If you’re looking for something a bit more relaxing, you’ll also find nature trails weaving through the park, floral gardens, ponds and a nature reserve, making it the perfect haven to escape the crowds and enjoy a bit of calm. When nature calls or hunger strikes, the Visitor Centre also is close by.
If you want to get closer to nature, Granville Park is an unspoilt area of woodland that will help you do just that. Give yourself a good few hours to properly explore the park; while the walk isn’t particularly taxing, the trail does have an ‘off piste’ feel, so bring your wellies if you’re coming after a rain shower. Along the seven-mile track, you’ll discover carved wooden sculptures and the odd abandoned building ruin here and there, as well as the ‘top of the world’ viewpoint which offers walkers beautiful views across the countryside and Telford itself.
For a countryside jaunt with a whole lot more pomp and circumstance, don’t miss Weston Park. This stunning stately home is a favourite location for weddings and special events, and it’s easy to see why. Away from the 17th-century house – which oozes elegant yet homely splendour and can be explored either on your own or with a tour guide – the surrounding parkland is really the main attraction.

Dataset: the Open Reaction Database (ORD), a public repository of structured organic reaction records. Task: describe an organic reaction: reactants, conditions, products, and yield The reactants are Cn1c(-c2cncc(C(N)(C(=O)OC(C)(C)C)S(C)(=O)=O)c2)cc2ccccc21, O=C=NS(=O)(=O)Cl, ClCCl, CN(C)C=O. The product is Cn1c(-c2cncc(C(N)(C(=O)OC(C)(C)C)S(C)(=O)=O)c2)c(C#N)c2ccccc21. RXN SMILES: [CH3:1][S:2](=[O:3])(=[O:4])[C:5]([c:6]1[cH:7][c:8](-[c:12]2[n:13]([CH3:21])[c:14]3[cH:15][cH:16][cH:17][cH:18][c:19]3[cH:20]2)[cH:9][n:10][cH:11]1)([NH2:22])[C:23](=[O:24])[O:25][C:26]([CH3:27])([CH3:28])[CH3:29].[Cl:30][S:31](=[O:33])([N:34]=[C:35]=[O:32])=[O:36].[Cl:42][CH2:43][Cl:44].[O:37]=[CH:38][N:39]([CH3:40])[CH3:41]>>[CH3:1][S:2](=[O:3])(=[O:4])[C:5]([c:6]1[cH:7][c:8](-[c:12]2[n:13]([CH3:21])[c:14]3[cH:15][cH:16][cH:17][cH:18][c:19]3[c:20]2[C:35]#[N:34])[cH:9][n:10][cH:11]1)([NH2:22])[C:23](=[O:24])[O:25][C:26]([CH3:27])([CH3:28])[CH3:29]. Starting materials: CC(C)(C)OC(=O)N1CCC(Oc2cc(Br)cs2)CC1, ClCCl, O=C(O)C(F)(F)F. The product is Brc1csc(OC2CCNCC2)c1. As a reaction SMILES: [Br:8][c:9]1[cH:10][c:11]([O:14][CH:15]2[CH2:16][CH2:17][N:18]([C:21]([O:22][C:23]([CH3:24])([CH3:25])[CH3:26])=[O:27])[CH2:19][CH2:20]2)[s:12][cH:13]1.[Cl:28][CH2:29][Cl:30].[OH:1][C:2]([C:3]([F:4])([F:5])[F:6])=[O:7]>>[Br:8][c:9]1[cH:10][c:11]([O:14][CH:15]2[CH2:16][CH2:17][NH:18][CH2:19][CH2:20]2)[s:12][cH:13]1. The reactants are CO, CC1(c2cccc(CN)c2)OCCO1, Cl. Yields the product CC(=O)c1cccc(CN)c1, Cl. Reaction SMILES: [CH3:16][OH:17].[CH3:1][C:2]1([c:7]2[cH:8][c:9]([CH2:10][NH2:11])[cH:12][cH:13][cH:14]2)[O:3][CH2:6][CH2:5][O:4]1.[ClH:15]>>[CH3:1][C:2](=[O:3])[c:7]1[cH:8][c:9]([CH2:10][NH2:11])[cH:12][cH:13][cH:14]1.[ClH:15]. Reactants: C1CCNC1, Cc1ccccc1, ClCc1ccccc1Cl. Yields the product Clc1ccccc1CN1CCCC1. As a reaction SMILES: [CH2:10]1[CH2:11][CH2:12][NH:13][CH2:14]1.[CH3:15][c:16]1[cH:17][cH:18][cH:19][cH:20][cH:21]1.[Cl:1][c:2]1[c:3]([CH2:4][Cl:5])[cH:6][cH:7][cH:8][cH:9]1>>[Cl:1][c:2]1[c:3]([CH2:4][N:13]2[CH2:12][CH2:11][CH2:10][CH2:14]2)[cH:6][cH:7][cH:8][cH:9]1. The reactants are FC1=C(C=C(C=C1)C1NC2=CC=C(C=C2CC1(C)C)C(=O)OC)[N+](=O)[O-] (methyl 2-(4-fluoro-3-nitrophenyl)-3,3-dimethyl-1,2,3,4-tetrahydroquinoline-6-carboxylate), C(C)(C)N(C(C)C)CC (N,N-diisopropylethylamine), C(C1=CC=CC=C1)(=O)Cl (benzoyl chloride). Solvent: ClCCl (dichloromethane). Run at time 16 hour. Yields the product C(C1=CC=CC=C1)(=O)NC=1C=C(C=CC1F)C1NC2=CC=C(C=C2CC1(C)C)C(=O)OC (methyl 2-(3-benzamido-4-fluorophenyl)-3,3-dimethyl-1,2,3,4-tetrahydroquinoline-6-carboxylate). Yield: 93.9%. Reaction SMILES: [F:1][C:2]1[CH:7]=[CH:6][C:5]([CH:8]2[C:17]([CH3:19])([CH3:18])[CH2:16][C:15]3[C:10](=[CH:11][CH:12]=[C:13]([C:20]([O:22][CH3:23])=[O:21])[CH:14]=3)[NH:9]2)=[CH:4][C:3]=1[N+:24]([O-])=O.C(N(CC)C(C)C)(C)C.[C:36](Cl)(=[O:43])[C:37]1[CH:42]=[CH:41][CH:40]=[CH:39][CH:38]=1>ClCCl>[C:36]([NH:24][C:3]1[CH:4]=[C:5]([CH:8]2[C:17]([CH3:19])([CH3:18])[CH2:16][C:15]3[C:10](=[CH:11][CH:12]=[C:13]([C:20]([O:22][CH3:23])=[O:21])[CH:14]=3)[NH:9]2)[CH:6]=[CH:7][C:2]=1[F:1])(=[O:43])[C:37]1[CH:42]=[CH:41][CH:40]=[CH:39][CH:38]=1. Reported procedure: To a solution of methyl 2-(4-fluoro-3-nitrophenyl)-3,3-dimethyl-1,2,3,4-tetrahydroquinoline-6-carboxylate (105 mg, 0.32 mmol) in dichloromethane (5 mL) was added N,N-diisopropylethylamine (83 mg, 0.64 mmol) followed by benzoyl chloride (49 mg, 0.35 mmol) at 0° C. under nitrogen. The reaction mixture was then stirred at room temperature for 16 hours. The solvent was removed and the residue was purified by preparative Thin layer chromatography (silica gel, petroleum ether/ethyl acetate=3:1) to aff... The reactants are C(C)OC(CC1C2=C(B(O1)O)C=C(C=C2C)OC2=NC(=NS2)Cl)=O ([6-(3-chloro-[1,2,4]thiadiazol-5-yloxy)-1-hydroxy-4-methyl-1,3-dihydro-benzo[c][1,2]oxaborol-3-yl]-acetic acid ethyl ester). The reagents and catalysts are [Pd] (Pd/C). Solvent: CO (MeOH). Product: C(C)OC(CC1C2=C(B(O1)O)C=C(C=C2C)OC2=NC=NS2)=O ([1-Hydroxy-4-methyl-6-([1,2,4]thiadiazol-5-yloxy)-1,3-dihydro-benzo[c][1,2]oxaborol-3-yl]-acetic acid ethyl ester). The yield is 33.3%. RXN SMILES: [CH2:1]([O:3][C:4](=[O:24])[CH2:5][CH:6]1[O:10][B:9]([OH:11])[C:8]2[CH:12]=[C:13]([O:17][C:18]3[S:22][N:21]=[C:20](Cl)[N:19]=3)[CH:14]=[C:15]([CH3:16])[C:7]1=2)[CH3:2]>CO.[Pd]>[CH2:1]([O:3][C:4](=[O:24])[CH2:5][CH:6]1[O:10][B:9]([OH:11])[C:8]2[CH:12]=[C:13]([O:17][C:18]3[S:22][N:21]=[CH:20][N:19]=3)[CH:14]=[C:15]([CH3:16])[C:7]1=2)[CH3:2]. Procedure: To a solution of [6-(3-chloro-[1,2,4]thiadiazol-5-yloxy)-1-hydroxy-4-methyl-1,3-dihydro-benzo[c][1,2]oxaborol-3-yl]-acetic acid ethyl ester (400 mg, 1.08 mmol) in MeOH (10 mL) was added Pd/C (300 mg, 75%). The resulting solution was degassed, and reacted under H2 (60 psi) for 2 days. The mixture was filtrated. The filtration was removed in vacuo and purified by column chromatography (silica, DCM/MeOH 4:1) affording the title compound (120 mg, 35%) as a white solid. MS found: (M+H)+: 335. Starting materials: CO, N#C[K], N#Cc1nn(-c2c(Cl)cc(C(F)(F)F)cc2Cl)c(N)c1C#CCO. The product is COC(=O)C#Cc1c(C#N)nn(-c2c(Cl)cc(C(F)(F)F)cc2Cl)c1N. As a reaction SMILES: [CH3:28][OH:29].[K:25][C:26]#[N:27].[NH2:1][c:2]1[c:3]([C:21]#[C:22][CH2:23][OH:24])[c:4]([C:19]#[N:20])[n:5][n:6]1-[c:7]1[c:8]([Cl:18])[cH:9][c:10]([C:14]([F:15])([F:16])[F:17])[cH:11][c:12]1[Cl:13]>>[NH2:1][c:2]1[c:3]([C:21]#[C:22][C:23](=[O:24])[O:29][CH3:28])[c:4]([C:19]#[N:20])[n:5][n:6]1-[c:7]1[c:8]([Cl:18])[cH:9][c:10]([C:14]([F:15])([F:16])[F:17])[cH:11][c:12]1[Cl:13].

Crafted by the renowned landscape architect Lancelot ‘Capability’ Brown, the grounds give weight to Brown’s legacy as ‘England’s greatest gardener’. Temple Wood is the jewel in the ground’s crown; a natural paradise brimming with wildflowers and century-old trees, a lily pond, waterfall and an abundance of wildlife, while the Walled Garden is home to a hedge maze labyrinth, a meadow and a myriad of apple trees. The Woodland Adventure Playground will keep the little ones entertained as much as the rest of the grounds, where they can explore the trails, hunt for secrets hidden in the woodlands on scavenger hunts, become the king of the swingers on the rotating nest swing and whizz through the air on one of the longest double zip wires in the country.
While Telford hasn’t attracted big-name chart toppers just yet, the International Centre is the town’s major event space, hosting a busy roster of events. Its eclectic lineup features everything from business conferences to events for the general public, such as Shropshire Kids Fest, the Classic Dirtbike Show, the British Cheer Championships and even the British Alpaca Society National Show! You can learn more about the Telford International Centre on our dedicated page.
Home to League 6 A.F.C. Telford United, New Bucks Head Stadium is the place to spend a Saturday on the terraces. To really feel the passion of the crowd, the David Hutchinson Stand is the stand of choice for the more die-hard supporters and, with capacity for 1,100 spectators, it’s where you’ll notice the spike on the decibel scale.
The stadium is just 20 minutes away from Telford Central Station, with trains leaving around every 10 minutes. If you fancy a quick pre- or post-match pint, The Cock Hotel and The Swan Hotel are both a five-minute walk away from the stadium and are a favourite with the football crowd. The Cock is a regular in CAMRA’s Good Beer Guide, with eight hand pumps serving up real ales and ciders.